Chitra Banerjee's The Palace Of Illusions

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‘The Palace of Illusions’ is based on the great epic ‘Mahabharata’. In this novel chitra Banerjee visualize the world through ‘Draupadi’, envisioned by feministic view and nature. Draupadi who is protagonist of the novel, and supreme born, who is known as ‘yagnaseini’ which means ‘born from the fire’ and ‘being a fire’. As a boon she has offered by the gods to the request of king Dhurupad along with his lovely elder brother Dhristathyumna. To the Unquenching thirst of Durupad’s vengeance towards Dhrona who was the past student-hood friend of him, and Arjuna who is the endowed student of Dhrona and one of the son of Kunti known as ‘Pandavas’. To quench the firey thirsty of vengeance in the heart of Dhrupad , the boon has splashed…show more content…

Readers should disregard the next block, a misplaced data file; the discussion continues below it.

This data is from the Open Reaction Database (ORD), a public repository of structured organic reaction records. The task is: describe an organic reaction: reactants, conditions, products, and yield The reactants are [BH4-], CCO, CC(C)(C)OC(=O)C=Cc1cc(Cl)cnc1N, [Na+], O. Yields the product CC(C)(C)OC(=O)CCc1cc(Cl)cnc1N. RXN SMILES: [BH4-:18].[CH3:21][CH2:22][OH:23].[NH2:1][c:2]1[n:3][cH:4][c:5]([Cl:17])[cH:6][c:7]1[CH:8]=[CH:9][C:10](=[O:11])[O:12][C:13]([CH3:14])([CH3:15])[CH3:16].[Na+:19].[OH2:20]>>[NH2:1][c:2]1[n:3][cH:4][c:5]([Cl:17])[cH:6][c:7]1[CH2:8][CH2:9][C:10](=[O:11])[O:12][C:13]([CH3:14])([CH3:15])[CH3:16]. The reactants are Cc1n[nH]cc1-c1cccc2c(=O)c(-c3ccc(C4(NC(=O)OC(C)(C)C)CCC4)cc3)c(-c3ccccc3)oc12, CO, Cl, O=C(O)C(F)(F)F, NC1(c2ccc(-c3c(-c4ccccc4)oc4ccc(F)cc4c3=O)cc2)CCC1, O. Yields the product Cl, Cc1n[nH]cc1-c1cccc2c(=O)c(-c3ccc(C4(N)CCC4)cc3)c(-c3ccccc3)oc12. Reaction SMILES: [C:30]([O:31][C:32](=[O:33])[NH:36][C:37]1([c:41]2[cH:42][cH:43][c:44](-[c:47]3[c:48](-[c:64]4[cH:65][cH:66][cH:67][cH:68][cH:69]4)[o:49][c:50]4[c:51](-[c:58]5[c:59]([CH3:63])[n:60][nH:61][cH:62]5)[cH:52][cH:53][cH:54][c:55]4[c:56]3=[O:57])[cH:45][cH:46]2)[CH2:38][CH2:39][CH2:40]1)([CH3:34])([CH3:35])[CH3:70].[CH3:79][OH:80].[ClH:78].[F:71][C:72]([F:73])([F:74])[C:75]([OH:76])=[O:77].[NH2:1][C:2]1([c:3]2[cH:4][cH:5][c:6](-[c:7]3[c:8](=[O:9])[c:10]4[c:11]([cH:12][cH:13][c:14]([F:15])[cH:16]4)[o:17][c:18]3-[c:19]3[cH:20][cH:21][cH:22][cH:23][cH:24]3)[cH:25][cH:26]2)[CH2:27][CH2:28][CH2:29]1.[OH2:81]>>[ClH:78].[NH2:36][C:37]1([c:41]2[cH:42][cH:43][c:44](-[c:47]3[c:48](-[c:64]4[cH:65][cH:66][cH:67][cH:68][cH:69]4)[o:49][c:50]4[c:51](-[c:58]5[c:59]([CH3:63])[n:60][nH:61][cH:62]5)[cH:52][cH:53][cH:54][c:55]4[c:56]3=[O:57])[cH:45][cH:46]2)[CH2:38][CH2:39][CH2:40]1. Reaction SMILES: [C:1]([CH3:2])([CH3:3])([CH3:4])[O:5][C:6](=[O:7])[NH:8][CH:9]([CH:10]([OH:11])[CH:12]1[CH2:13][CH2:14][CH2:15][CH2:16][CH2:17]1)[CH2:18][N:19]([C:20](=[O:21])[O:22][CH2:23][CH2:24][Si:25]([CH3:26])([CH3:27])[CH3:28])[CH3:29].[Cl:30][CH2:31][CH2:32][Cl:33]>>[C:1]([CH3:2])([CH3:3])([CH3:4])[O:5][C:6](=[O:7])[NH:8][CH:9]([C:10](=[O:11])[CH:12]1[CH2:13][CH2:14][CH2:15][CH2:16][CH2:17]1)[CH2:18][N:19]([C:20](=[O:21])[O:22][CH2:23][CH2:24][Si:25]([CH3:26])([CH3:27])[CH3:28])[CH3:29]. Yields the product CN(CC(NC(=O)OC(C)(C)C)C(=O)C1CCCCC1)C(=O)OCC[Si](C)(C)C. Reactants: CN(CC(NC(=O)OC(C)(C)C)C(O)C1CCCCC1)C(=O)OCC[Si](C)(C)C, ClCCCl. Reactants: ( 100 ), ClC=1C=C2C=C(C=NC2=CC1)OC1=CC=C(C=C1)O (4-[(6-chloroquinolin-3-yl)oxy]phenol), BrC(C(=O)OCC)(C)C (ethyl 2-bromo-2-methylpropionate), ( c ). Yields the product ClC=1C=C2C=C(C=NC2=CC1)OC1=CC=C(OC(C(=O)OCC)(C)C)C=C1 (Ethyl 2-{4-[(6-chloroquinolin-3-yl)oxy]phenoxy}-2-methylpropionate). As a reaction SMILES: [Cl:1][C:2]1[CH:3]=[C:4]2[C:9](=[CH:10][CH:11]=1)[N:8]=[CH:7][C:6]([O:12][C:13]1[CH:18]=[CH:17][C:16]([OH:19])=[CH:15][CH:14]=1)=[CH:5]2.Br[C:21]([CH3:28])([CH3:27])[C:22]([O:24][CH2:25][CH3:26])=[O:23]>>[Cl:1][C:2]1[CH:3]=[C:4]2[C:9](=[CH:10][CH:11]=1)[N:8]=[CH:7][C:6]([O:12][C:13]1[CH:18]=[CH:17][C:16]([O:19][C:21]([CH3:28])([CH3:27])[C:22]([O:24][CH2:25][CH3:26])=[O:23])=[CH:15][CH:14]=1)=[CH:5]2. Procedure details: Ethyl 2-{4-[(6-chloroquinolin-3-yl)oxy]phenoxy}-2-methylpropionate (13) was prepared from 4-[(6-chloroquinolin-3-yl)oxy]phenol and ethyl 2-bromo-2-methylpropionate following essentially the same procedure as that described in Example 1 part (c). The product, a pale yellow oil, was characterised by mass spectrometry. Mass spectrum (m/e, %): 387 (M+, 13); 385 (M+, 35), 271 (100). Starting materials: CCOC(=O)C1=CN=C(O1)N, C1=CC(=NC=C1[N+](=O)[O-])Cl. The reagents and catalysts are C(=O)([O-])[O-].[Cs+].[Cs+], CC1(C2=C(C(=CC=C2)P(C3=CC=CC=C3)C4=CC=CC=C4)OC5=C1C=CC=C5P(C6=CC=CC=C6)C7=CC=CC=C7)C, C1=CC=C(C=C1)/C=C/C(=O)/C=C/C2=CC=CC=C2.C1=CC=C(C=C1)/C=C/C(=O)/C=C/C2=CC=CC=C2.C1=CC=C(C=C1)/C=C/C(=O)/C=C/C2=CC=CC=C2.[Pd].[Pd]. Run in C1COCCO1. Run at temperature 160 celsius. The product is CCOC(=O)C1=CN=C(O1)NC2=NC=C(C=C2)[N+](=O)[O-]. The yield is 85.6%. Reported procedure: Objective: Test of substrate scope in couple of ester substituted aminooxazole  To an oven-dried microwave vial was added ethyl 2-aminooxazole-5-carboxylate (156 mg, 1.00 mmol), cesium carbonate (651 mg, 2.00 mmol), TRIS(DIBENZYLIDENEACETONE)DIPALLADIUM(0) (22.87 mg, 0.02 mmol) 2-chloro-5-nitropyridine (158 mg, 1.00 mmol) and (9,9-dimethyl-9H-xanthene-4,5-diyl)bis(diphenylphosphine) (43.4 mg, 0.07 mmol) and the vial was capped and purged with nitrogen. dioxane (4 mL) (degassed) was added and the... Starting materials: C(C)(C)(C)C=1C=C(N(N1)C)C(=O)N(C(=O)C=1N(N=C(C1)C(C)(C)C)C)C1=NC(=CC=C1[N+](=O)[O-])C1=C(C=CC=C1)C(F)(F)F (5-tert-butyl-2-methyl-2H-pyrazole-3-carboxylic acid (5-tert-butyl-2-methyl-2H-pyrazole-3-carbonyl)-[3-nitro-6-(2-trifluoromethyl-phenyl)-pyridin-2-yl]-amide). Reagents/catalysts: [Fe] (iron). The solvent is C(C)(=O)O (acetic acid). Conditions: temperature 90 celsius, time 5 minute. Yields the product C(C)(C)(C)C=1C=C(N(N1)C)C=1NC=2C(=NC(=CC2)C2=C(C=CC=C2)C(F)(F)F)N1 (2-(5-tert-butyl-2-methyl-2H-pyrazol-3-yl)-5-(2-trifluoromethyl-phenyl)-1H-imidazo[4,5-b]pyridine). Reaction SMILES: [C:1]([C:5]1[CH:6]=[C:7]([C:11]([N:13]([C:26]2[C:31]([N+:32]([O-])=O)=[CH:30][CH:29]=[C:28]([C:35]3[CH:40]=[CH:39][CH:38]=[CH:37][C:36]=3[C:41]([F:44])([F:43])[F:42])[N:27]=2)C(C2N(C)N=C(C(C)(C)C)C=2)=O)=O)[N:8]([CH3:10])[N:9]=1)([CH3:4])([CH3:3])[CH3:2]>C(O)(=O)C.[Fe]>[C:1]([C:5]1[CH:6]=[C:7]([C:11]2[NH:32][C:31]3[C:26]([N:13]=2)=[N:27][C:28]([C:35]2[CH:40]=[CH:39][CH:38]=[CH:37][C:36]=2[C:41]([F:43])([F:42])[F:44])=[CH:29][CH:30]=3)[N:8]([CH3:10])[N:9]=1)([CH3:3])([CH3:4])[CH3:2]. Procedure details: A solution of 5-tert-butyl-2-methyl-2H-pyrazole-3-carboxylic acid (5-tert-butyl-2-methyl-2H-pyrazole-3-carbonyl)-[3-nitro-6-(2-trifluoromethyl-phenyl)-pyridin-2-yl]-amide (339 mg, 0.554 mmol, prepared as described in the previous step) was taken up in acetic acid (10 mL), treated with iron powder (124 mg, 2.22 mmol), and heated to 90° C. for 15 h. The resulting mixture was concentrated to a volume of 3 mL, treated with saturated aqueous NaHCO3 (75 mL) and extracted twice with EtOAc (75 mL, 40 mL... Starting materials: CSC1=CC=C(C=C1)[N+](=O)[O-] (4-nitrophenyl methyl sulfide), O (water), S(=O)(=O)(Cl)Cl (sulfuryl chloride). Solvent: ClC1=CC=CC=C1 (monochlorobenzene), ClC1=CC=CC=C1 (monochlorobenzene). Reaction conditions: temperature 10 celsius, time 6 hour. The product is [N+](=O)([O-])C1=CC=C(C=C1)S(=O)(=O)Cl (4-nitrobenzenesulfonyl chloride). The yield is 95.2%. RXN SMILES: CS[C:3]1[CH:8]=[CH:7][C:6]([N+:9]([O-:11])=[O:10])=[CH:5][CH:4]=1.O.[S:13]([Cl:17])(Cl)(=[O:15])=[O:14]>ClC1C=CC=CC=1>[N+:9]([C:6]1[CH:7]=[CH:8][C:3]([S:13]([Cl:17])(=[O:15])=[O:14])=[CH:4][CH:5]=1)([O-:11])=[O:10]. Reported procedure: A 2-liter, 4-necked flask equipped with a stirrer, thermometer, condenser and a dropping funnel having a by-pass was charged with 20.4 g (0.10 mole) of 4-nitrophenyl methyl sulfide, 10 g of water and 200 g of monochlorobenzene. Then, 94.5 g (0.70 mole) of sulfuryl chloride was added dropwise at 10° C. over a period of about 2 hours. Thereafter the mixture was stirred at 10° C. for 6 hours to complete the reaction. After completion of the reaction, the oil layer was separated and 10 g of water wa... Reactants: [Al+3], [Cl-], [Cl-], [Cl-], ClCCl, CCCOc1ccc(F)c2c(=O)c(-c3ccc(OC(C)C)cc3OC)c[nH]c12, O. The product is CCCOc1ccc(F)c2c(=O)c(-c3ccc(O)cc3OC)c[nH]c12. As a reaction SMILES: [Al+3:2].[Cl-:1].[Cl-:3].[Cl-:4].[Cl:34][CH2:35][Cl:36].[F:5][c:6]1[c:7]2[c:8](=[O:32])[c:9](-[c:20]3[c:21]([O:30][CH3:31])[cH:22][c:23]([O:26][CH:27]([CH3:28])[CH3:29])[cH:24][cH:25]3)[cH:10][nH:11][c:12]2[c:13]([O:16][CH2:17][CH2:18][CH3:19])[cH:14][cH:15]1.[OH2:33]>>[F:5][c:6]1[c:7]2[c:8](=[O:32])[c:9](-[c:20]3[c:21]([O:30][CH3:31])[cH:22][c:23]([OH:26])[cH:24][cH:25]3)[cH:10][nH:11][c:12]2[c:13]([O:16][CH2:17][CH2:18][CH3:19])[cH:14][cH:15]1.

Panchaali is informed that she has been gambled away like property, “no less so than a cow or a slave” (PI, 190). When she is dragged into the hall, the whole court stares at her, but worst of all is that her husbands send “tortured glances but sat paralyzed” (PI, 191). She is stripped of all ornaments, yet the ultimate shame is the command to take off her sari, the only item of clothing protecting her from “a hundred male eyes burning through me” (PI, 191). she forced to expose her vulnerable body to male eyes, reduced to the status of an object lost by her husband. In the novel, Panchaali describes the situation thus: “The worst shame a woman could imagine was about to befall me – I who had thought myself above all harm, the proud and cherished wife of the greatest kings of our time” (PI, 193). What furthers her rage is the silence of all men present; nobody answers her question if Yudhistir actually still had the right to lose her after he had already lost himself. Consumed by her anger and the desire to restore her dignity, Panchaali commits the prophesied third mistake and utters the dreadful curse of the battle, which will destroy everybody and vows not to comb her hair again till “the day I bathe it in Kaurava blood” (PI, 194). Significantly, she chooses to confer up part of her traditional femininity for revenge, as particularly in India shiny fragrant hair symbolizes female beauty. Krishna appears as an answer to Draupadi’s prayer, saving her from shame by miraculously extending her sari, the endless folds preventing the final satisfaction of the voyeuristic stares. The question of divine intervention usually takes priority in readings of the scene, which is rarely interpreted from a feminist perspective. In the novel, Panchaali deals with the shame of exposure by remembering Krishna’s advice; she finds

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